It takes a bit of practice to get the hang of it, but pressure cooking is definitely the way to go for about half of what I cook. (Which according to #1 isn’t much these days.) At first it was all about the time-saving. Every evening, hundreds of (ok five) hungry children start whining and I realize it is already 5:08 p.m. and I have not even started staring blankly at the menu planner yet. What to do, what to do? It is so hard to think with Autumn tearfully clinging to my leg begging for food. On autopilot I get out the pressure cooker and my favorite cookbook and a half hour later they all love me again. Now it is my go-to pan because food made in a pressure cooker tastes better. It’s true. You should get one.

4. Pan drippings, what the heck do you do with them? At least once a week I end up with a pan (usually my pressure cooker) that has an inch or so of left over meat juice. It is too slimy to dump down the drain and too watery to dump in the garbage. I could sop it up with handfuls of paper towels and dump it in the trash, or leave it overnight and hope it congeals enough to scrape it into the trash, or scrounge up an empty carton or can to pour it in before placing it carefully in the garbage bin... or I could toss it on the back lawn (in the same place as the magic potion) but then the coyotes might smell it and come eat our cat. (That happened once. It is a horrible story, a funny and horrible story which I will eventually be forced to tell you because some cat lover out there now thinks I am evil for using the word funny to describe a story in which the family cat gets offed by a coyote. When you laugh during the funny part you will forgive me.)

Whenever I am faced with the grease dilemma, I remember that I really want to buy a grease separator. I have this fantasy that if I can get the actual fat out of the pan, the rest can be safely poured down the drain with a swish of scalding hot water. The grease will thicken up nicely and can live out the rest of its life in a paper towel in the local landfill. Is this possible? Do any of you have a grease separator? If not, what do you do with your pan leftovers?

Friday, November 22, 2013

School Bus Blues

When Masha started General Education Kindergarten last year, she was transported to and from school on the regular ole bus with her big brothers. It wasn’t long before the problems started. She wouldn’t keep her seat belt on and it got worse from there.


(Do any of the other kids on the regular bus wear their seat belts? Uh, no.)

But she started moving around too much, leaning over the seats, bothering other students... and spitting. Apparently someone on the bus modeled that for her and she picked it up lickety-split. I fielded phone call after phone call about how bad she was, and I tried idea after idea trying to get her to behave. I even begged, bribed, and forced her brothers to take turns sitting with her to try to keep her behaving in a positive way. That only made things worse, and in retrospect it probably wasn’t my best idea ever.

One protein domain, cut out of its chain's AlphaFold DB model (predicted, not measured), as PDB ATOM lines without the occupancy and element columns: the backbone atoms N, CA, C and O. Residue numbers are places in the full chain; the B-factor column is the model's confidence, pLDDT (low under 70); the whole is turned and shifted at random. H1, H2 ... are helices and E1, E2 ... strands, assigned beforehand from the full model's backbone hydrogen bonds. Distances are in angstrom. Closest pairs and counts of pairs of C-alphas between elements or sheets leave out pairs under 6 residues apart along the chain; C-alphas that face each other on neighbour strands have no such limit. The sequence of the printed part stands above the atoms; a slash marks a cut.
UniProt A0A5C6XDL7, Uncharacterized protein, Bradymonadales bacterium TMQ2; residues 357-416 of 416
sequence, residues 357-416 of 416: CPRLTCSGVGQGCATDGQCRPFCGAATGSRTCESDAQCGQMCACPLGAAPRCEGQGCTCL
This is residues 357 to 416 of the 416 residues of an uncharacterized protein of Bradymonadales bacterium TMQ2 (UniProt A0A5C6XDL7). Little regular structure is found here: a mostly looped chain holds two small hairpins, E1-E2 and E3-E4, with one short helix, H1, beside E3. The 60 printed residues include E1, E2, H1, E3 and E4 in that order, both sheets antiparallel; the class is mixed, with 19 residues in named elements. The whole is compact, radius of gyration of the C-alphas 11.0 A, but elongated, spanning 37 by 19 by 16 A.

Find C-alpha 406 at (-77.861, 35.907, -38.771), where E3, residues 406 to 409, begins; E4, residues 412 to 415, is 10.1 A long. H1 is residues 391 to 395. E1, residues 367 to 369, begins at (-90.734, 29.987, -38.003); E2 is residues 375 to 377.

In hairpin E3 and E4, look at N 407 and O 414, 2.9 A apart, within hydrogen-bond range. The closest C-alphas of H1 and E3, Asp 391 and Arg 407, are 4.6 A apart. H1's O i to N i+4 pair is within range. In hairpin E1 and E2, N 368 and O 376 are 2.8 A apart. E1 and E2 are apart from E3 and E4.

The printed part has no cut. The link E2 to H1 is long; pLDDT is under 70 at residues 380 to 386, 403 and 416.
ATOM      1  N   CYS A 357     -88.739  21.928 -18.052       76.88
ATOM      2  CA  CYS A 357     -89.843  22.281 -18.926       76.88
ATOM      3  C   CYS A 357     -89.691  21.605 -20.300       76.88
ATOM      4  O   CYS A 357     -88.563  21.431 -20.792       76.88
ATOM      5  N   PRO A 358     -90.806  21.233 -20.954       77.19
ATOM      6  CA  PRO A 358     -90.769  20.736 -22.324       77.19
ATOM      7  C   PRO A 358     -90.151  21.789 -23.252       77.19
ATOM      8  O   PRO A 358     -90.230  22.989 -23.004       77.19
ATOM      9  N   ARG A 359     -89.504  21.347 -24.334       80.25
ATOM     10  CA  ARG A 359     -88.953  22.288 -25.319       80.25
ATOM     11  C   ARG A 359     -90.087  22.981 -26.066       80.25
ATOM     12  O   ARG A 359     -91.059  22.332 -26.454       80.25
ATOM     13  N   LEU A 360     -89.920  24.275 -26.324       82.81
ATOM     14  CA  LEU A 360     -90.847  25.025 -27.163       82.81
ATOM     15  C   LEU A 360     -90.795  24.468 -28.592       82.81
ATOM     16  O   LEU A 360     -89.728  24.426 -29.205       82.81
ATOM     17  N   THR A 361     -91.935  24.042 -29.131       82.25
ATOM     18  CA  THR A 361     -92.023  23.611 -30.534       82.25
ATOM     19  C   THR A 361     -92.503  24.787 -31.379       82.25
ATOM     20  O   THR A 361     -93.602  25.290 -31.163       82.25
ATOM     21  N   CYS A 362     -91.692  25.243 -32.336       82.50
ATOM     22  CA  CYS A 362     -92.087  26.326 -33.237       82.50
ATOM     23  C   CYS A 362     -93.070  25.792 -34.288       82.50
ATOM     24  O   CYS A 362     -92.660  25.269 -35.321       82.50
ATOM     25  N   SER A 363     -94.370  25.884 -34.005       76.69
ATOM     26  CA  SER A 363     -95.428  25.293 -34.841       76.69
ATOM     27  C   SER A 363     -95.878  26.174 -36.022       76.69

The bus ride is so boring for her. Other kids sit together and chat, or they whip out their handheld electronic games and play. Kids socialize on the bus, at least that is how I remember the long daily rides when I was a kid. Masha sits alone and she has no games to play. The special books I sent for her to only have on the bus turned into projectiles. Eventually she started kicking the windows, causing the driver to have to pull over to deal with her. The school refused to provide an aide, so I suggested a 5-point harness seat belt.

Instead they kept pushing for her to ride on the special bus, and I had no ideas left, no fight left... so I agreed to try it. I figured they would work with her, teach her the proper way to ride the bus and that before too long she would be back on the regular bus.

Oooh, lesson learned. If it goes on the IEP, it is LAW and it is a nightmare to get back off the IEP. The little bus came with an aide and a harness that I had to strap on her everyday over her clothes/coat. Once on the bus, they literally clipped her to the seat by the shoulders and lower back using the metal loops on the harness. The aide also coddled her. She waited outside the bus and took Masha’s backpack for her and then helped her up the steps and into her seat, allowing her zero independence. Since this bus is used for multiple children with special needs across multiple schools in our district, Masha’s bus ride became much longer, and she was forced to leave class 15 minutes early everyday to get loaded onto the bus so that it could depart prior to the regular bus loading frenzy. A couple weeks lasted months.

One day, while waiting with Autumn and Masha for both their buses, a very bad thing happened. I forgot the harness. When Masha’s bus came (before Autumn’s this time) they refused to take her on the bus without it. I was stunned. The kid can’t ride on the stinkin’ bus one freakin’ day without being strapped in like a convict? I asked them to wait for me to drive up our (sorta long) driveway to get it, and they said they did not have time for that. At that moment, I forgot that I am a nice lady and became Psycho Bitch. Seriously, the rope snapped, kwim? Masha was standing on the bottom step of the bus while the aide was trying to talk me into taking her back home, and I said “No. No fucking way!” (Yeah, I took a lot of heat for that one. Sorry parents of those kids on the bus that may or may not have heard me.) I turned around and stuffed Autumn (who I was holding the whole time) back in the van, jumped in and drove up my driveway with Masha still standing on the bus step.